Ralph Das is the Chief Technical Officer of Amsterdam-based Sensus, an innovative company focused on the development and application of multi-touch technologies. He spoke at the 2011 Open Exhibits Summit about the limitations of local networks and Sensus’ plan to overcome those limitations to enhance the museum exhibit experience.
Primary challenges include:
- Local networks are confusing
- Networks share files, not experiences, they’re not social by nature
- There are many different network formats
- Devices exist in bubbles of proprietary technology which don’t play well with other devices over a network
Mr. Das focused on the potential for sharing within the exhibit experience, and noted that “going social for exhibits is very hard.” To overcome this challenge, Sensus has developed a “shared area,” a “large display with high resolution” coupled with Wi-Fi networks and personal devices. Sensus designed what Das called a very simple application that allows different devices to communicate with each other without concern for the nature of their operating systems or the networks they share.
“As long as you have the application, it just works,” said Mr. Das. This technology allows a visitor to interact with the multitouch table then take objects from the table with them on their personal device, such as a smartphone, tablet PC or other network display device. This gives the exhibit a freer and more interactive nuance by adding mobility.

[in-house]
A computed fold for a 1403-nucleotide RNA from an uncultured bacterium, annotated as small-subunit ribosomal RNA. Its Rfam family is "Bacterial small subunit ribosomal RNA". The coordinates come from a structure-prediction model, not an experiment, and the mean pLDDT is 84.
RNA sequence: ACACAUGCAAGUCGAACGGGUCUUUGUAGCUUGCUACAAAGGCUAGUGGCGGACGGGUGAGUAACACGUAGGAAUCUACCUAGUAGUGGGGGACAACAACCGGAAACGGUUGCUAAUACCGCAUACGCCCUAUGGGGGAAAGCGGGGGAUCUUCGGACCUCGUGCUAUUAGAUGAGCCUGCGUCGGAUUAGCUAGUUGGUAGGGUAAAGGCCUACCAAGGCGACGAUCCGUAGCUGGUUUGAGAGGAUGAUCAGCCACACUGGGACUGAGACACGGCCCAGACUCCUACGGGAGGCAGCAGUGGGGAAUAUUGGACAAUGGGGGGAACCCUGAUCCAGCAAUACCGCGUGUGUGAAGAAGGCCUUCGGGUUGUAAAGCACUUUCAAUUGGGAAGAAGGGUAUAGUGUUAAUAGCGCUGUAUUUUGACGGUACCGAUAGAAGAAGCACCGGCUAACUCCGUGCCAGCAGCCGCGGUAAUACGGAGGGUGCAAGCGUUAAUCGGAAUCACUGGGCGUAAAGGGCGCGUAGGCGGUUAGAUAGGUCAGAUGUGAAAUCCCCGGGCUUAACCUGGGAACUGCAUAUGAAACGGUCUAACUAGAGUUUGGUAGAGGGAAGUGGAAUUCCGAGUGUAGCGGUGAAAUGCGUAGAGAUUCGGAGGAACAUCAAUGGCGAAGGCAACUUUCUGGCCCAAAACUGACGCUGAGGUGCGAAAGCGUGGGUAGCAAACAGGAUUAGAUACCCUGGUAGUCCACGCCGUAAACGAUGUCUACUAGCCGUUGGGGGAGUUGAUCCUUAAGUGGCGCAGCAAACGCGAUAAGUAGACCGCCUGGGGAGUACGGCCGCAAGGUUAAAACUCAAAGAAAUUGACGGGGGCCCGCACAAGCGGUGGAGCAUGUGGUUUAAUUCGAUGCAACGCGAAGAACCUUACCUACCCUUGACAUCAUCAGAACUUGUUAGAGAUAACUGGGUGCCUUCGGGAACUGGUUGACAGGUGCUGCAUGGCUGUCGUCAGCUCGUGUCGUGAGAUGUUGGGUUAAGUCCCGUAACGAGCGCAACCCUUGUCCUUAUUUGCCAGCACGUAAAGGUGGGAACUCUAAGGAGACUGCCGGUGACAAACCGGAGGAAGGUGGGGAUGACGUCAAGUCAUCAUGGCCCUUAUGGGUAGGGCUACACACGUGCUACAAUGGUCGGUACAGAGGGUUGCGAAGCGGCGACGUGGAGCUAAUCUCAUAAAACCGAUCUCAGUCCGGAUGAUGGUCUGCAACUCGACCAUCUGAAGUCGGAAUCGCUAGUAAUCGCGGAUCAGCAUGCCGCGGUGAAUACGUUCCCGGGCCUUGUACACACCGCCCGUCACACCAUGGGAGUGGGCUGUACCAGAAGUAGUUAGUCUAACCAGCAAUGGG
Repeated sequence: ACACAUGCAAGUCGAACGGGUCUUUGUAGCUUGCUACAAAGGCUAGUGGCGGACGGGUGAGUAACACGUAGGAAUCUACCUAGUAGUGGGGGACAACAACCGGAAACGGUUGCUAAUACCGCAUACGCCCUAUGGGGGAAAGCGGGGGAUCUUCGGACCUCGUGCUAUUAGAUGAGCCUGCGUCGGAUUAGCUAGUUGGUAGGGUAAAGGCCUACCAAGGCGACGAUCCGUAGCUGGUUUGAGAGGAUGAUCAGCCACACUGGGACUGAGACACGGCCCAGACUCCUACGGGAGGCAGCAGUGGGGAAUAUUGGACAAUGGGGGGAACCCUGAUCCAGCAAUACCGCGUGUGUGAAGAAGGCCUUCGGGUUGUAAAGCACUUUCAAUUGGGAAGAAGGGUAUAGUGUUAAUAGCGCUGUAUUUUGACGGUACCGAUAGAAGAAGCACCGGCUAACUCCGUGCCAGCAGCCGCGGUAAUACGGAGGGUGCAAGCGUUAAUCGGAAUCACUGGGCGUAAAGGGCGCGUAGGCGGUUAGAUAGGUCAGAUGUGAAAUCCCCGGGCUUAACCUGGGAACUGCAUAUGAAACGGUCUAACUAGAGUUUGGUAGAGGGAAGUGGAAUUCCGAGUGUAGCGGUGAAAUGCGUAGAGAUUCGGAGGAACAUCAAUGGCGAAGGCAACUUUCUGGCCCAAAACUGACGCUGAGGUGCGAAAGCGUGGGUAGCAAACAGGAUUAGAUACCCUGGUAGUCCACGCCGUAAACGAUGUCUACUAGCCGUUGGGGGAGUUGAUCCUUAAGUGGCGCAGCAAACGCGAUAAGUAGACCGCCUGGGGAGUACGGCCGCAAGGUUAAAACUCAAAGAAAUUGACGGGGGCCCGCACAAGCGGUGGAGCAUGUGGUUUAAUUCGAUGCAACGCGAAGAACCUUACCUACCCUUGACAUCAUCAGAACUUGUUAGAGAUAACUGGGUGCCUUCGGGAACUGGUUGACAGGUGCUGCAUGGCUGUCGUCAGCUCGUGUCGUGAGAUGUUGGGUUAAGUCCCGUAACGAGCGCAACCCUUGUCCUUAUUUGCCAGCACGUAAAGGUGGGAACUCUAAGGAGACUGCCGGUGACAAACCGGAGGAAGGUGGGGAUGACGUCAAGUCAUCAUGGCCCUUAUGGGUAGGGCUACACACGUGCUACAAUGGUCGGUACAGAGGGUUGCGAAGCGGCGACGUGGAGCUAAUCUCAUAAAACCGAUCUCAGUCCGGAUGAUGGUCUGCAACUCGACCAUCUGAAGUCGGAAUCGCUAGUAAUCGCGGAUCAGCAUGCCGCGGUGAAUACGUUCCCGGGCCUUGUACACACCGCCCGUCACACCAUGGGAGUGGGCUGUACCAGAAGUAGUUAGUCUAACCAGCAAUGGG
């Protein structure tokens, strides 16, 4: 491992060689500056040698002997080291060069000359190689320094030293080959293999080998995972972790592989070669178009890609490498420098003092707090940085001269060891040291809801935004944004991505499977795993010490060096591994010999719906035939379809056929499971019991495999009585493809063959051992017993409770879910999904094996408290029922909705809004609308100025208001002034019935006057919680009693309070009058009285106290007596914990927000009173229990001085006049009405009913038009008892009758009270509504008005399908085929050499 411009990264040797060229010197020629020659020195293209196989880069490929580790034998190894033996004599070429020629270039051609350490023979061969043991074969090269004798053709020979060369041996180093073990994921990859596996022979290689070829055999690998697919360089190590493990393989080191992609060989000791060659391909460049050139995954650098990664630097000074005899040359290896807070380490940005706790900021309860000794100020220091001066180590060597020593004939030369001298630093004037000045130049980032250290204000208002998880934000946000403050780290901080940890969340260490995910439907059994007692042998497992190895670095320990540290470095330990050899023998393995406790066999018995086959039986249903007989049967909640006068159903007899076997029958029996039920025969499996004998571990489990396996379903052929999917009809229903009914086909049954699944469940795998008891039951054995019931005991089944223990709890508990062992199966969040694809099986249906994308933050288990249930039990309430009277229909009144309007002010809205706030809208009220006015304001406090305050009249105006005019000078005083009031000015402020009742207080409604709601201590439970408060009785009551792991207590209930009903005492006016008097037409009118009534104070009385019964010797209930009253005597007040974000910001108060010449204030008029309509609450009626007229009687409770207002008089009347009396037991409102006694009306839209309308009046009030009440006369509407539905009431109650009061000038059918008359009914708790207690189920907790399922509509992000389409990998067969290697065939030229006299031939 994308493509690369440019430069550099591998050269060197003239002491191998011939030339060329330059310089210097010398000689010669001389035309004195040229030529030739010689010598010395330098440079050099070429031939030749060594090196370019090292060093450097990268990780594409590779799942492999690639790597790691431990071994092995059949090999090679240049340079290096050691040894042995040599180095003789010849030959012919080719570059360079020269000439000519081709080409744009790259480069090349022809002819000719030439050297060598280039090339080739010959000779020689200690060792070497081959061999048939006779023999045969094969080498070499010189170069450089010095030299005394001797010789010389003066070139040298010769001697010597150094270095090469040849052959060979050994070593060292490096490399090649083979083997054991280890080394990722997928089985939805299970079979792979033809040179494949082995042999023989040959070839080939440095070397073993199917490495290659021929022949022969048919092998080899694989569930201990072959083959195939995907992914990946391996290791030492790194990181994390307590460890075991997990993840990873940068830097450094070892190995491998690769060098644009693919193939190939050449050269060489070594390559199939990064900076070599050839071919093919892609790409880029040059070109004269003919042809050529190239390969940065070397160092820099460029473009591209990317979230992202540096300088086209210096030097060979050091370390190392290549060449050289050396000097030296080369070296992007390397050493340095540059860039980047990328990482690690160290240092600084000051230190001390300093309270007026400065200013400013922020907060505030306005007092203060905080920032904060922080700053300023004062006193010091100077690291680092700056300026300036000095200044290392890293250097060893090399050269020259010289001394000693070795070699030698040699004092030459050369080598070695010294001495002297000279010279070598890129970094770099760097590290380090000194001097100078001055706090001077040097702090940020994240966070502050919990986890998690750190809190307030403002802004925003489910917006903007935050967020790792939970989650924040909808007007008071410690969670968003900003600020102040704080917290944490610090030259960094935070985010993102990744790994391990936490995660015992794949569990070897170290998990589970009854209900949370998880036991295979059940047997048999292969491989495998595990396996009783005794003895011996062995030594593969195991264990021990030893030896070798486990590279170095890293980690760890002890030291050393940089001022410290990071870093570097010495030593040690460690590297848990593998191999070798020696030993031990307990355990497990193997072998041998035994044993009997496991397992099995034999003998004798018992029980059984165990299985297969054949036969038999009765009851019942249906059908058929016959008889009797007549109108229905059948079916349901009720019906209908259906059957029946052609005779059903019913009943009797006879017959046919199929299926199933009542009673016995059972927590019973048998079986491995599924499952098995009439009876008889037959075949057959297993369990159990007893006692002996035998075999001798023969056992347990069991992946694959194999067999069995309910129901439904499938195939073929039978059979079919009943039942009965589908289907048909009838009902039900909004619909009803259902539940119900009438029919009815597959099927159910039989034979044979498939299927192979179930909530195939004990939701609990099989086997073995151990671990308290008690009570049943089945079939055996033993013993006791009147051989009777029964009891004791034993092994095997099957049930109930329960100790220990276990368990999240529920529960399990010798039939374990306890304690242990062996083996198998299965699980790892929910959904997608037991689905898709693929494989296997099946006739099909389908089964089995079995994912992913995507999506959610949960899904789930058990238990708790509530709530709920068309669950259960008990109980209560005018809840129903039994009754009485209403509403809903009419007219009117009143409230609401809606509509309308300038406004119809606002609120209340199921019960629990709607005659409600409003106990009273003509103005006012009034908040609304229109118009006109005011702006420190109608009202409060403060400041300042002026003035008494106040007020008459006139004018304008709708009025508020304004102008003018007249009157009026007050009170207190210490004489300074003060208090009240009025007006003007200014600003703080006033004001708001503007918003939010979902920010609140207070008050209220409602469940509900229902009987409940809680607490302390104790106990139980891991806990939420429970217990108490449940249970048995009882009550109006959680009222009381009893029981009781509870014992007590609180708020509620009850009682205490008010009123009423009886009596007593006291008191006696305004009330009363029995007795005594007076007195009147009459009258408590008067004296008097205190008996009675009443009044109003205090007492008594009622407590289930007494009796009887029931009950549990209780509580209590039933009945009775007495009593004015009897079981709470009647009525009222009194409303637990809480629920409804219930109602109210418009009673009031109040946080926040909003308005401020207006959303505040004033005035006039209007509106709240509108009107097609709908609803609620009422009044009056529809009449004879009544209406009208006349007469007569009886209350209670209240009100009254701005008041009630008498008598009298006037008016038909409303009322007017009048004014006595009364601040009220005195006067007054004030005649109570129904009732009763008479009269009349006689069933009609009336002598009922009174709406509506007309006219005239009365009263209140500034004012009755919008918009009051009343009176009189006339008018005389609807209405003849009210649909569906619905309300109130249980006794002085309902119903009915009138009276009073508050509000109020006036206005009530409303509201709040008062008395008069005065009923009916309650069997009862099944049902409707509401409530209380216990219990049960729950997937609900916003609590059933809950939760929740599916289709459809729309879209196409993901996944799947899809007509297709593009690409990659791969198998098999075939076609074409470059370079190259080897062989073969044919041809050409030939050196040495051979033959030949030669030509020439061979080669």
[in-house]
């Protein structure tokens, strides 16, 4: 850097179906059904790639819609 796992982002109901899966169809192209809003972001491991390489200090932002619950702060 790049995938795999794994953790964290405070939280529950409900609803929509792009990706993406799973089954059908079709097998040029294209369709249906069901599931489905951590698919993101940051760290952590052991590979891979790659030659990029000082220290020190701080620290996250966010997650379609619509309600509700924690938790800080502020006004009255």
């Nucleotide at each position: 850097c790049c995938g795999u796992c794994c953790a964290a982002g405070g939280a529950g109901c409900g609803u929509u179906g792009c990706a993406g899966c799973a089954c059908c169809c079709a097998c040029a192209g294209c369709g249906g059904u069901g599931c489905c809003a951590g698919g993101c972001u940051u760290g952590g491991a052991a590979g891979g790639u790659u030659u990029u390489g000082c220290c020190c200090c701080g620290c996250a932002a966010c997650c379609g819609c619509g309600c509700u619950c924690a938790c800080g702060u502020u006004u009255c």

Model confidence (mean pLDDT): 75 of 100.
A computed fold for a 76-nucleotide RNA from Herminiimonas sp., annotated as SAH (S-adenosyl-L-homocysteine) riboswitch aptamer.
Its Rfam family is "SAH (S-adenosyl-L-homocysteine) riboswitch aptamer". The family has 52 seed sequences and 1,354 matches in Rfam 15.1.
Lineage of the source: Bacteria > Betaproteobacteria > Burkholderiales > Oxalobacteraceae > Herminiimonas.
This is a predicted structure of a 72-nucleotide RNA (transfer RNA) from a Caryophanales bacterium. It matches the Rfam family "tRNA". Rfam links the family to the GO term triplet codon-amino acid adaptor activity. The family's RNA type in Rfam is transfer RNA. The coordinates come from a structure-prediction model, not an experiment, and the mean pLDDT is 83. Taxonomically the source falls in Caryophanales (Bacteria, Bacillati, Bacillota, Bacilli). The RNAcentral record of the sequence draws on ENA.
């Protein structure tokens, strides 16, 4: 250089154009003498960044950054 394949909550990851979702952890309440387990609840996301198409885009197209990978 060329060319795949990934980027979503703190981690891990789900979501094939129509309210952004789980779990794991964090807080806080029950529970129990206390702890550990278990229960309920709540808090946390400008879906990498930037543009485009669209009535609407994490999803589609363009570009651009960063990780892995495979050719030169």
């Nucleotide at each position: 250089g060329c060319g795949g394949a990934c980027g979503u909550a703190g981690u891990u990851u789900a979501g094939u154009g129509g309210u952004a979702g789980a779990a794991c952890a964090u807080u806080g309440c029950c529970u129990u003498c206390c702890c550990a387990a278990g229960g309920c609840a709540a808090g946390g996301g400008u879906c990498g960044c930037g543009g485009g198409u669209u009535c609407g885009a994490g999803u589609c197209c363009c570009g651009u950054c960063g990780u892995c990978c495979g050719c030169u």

The Sensus platform also allows for museums to network their collections and share resources and objects over the internet via Sensus’ dedicated application.
Mr. Das said the technology is still in the development phase, adding, “We’re ping-ponging — back and forth — to develop this application; that’s why we’re here [at the Open Exhibits Summit].”
According to Das, the ultimate goal is a clean solution. “We want to keep it very simple,” Das said, adding, “Why not let the technology talk to everything — all devices? That’s what this does.”
by Donovan Kabalka on March 11, 2011